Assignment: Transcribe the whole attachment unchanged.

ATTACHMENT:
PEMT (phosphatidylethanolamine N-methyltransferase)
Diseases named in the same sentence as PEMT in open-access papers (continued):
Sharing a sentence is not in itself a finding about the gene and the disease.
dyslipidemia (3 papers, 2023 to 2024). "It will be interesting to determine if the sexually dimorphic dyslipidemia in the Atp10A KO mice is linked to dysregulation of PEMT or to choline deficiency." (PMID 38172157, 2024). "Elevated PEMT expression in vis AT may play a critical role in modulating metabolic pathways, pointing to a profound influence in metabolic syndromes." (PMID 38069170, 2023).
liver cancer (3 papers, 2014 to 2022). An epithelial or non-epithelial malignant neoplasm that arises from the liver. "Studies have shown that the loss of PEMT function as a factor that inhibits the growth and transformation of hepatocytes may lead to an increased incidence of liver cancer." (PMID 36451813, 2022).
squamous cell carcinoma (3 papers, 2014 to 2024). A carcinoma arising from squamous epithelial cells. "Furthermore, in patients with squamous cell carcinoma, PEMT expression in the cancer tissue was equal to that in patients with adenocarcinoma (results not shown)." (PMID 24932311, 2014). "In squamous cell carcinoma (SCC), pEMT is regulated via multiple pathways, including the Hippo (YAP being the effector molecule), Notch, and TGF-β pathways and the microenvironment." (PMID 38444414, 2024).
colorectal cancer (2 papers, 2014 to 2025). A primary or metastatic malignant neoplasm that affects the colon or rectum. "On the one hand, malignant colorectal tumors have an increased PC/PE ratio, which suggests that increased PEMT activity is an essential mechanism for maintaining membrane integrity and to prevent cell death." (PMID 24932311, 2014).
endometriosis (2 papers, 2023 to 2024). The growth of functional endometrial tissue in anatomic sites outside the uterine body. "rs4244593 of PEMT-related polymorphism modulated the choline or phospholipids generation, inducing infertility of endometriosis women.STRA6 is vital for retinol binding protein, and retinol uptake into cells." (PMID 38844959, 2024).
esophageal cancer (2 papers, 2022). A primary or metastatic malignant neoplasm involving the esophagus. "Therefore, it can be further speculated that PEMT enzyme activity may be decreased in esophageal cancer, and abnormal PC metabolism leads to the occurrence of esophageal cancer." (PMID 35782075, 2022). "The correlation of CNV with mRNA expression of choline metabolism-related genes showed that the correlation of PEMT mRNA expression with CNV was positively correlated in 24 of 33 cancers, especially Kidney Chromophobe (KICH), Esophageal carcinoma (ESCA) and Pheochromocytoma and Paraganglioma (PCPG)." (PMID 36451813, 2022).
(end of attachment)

PEMT (phosphatidylethanolamine N-methyltransferase)
Diseases named in the same sentence as PEMT in open-access papers (continued):
Sharing a sentence is not in itself a finding about the gene and the disease.
dyslipidemia (3 papers, 2023 to 2024). "It will be interesting to determine if the sexually dimorphic dyslipidemia in the Atp10A KO mice is linked to dysregulation of PEMT or to choline deficiency." (PMID 38172157, 2024). "Elevated PEMT expression in vis AT may play a critical role in modulating metabolic pathways, pointing to a profound influence in metabolic syndromes." (PMID 38069170, 2023).
liver cancer (3 papers, 2014 to 2022). An epithelial or non-epithelial malignant neoplasm that arises from the liver. "Studies have shown that the loss of PEMT function as a factor that inhibits the growth and transformation of hepatocytes may lead to an increased incidence of liver cancer." (PMID 36451813, 2022).
squamous cell carcinoma (3 papers, 2014 to 2024). A carcinoma arising from squamous epithelial cells. "Furthermore, in patients with squamous cell carcinoma, PEMT expression in the cancer tissue was equal to that in patients with adenocarcinoma (results not shown)." (PMID 24932311, 2014). "In squamous cell carcinoma (SCC), pEMT is regulated via multiple pathways, including the Hippo (YAP being the effector molecule), Notch, and TGF-β pathways and the microenvironment." (PMID 38444414, 2024).
colorectal cancer (2 papers, 2014 to 2025). A primary or metastatic malignant neoplasm that affects the colon or rectum. "On the one hand, malignant colorectal tumors have an increased PC/PE ratio, which suggests that increased PEMT activity is an essential mechanism for maintaining membrane integrity and to prevent cell death." (PMID 24932311, 2014).
endometriosis (2 papers, 2023 to 2024). The growth of functional endometrial tissue in anatomic sites outside the uterine body. "rs4244593 of PEMT-related polymorphism modulated the choline or phospholipids generation, inducing infertility of endometriosis women.STRA6 is vital for retinol binding protein, and retinol uptake into cells." (PMID 38844959, 2024).
esophageal cancer (2 papers, 2022). A primary or metastatic malignant neoplasm involving the esophagus. "Therefore, it can be further speculated that PEMT enzyme activity may be decreased in esophageal cancer, and abnormal PC metabolism leads to the occurrence of esophageal cancer." (PMID 35782075, 2022). "The correlation of CNV with mRNA expression of choline metabolism-related genes showed that the correlation of PEMT mRNA expression with CNV was positively correlated in 24 of 33 cancers, especially Kidney Chromophobe (KICH), Esophageal carcinoma (ESCA) and Pheochromocytoma and Paraganglioma (PCPG)." (PMID 36451813, 2022).